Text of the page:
Adam Lowry and Andrew Copp
Is the team better off having Adam Lowry and Andrew Copp on the same line or having them separated an playing on the 3rd and 4th lines? I’ve always been a same line kind of guy. Nonetheless if together Paul Maurice needs to give them a consistant winger to play with. Be it Appleton, Roslovic (if he isn’t traded), Perreault or Harkins just keep it the same. These guys used to set the league on fire with possession. Jets need to get back there to make good use out of their bottom 6.
Rookie/Young/New Player Impact
The position where the team needs their rookies to really step up is on defence. With the recent notable departures, the opportunity is there for the taking for rookies Dylan Samberg and Ville Heinola to step right in the lineup. Derek Forbort could be a sleeper pick up but we feel the player that needs to step up the most is Sami Niku. He is capable physically but is he capable mentally. It’s important to note this year he was one of the few players to stick in Winnipeg during the pandemic. In saying all this, Maurice needs to play him to truly see what impact he can make if any. Jansen Harkins is worth mentioning because we know Maurice likes him as I noted a few years ago in training camp. I believe Harkins will be a key cog for the Jets to help improve the bottom six. He has the ability to be a difference-maker and provide secondary scoring up front, especially when things tighten up in the playoffs. He can also play center and learn from newly acquired Nate Thompson.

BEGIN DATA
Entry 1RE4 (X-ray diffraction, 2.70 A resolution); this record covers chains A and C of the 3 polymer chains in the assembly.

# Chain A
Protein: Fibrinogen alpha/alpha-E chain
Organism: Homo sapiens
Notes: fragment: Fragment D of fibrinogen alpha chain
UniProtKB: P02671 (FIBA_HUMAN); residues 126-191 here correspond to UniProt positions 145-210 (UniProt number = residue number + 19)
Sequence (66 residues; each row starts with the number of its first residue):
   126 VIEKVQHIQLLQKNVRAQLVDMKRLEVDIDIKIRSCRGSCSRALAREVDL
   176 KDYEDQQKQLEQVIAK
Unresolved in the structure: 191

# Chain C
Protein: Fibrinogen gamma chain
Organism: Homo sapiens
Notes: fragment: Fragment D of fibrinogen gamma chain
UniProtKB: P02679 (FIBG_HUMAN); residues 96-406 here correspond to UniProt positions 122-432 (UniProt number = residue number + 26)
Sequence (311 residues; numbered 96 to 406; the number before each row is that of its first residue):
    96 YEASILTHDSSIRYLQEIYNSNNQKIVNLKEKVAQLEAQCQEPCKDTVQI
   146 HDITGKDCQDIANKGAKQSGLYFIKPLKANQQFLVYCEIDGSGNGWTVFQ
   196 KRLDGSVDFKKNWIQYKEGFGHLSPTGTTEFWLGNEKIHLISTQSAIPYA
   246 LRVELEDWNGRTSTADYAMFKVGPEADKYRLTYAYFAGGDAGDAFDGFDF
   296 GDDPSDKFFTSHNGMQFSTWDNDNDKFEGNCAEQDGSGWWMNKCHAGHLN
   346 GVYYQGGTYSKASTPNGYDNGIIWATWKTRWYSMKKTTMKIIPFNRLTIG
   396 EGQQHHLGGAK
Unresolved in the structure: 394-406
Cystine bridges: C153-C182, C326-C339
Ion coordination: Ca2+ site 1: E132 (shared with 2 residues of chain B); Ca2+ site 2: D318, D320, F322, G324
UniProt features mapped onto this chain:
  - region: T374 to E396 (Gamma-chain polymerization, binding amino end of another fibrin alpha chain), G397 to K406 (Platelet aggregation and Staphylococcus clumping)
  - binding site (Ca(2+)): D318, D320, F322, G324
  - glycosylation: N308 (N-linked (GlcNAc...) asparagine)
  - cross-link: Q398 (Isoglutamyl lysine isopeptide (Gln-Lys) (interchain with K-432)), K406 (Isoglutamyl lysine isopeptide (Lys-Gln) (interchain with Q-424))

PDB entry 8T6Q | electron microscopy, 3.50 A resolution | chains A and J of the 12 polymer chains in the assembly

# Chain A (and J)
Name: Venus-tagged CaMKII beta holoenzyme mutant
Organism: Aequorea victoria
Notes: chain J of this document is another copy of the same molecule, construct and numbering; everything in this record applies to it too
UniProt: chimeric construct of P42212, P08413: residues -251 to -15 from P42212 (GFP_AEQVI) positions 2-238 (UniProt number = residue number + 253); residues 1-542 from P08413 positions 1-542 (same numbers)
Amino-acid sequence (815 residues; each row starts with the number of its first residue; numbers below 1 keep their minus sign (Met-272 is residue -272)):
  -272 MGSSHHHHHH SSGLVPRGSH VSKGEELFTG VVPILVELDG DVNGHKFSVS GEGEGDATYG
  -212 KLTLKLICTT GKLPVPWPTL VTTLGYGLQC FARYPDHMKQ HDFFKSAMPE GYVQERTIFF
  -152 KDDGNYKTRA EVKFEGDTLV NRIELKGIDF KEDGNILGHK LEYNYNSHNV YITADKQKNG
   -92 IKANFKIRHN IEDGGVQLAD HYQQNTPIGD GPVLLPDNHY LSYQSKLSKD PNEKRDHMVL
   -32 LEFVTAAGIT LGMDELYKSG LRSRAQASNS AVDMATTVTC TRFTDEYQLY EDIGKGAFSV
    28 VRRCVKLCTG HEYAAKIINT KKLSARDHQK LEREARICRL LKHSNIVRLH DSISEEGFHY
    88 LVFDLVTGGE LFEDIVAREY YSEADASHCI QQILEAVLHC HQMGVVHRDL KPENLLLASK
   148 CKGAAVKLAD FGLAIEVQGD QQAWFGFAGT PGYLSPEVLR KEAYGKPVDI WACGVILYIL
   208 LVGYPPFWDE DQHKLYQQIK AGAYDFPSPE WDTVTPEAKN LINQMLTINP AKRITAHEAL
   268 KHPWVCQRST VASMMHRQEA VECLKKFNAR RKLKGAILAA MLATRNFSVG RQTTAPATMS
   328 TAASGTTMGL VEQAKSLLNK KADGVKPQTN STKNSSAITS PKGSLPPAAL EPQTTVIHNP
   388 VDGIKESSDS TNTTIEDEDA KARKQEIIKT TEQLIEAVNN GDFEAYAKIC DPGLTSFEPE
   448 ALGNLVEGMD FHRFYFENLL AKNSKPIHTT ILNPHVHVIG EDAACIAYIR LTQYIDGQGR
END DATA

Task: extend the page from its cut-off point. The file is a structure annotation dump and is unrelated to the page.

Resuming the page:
Based on the fact that no one in the division can play defence especially everyone’s pre-season number one pick the Maple Leafs (barf here). You have to expect that the Jets players should see a ballooning at pandemic proportions around their waistline of offensive stats (pro-rated of course). Example: The amazing Erik Karlsson leaves the defenceless confines of the Senators and the Atlantic division (Eastern Conference) to the San Jose Sharks on the trap yeilding West side and his points per game drops from 0.93 to 0.77. Should be interesting to see if the reverse of this happens to the list of Jets talented forwards and seemingly smaller offensive defencemen.
Entering his 7th full season as the Jets Head Coach, you’ve got to think this is the last kick at the can for Paul Maurice. For PoMo to have lasted this long, likely due to the love-in the team brass have for him. And why not? He is a smart hockey man and has really helped organize the team and franchise. Nontheless coaches are hired to be fired. He has been criticized for the handling of his line combinations, ice time distribution and overplaying bottom six veterans. While you can argue he’s been dealt a tough hand lately, he will still need to find away to dust off the excuses and lead the Jets the promised land.
So are the Winnipeg Jets problems solved by the Canadian division? Likely not. No team is sitting idle. But no more Stars, Avalanche or Blues at least until the playoff final four. 2020 was a brutal year for many and sad on so many fronts. But at least in NHL terms for the Winnipeg Jets, the Canadian Division is a new beginning.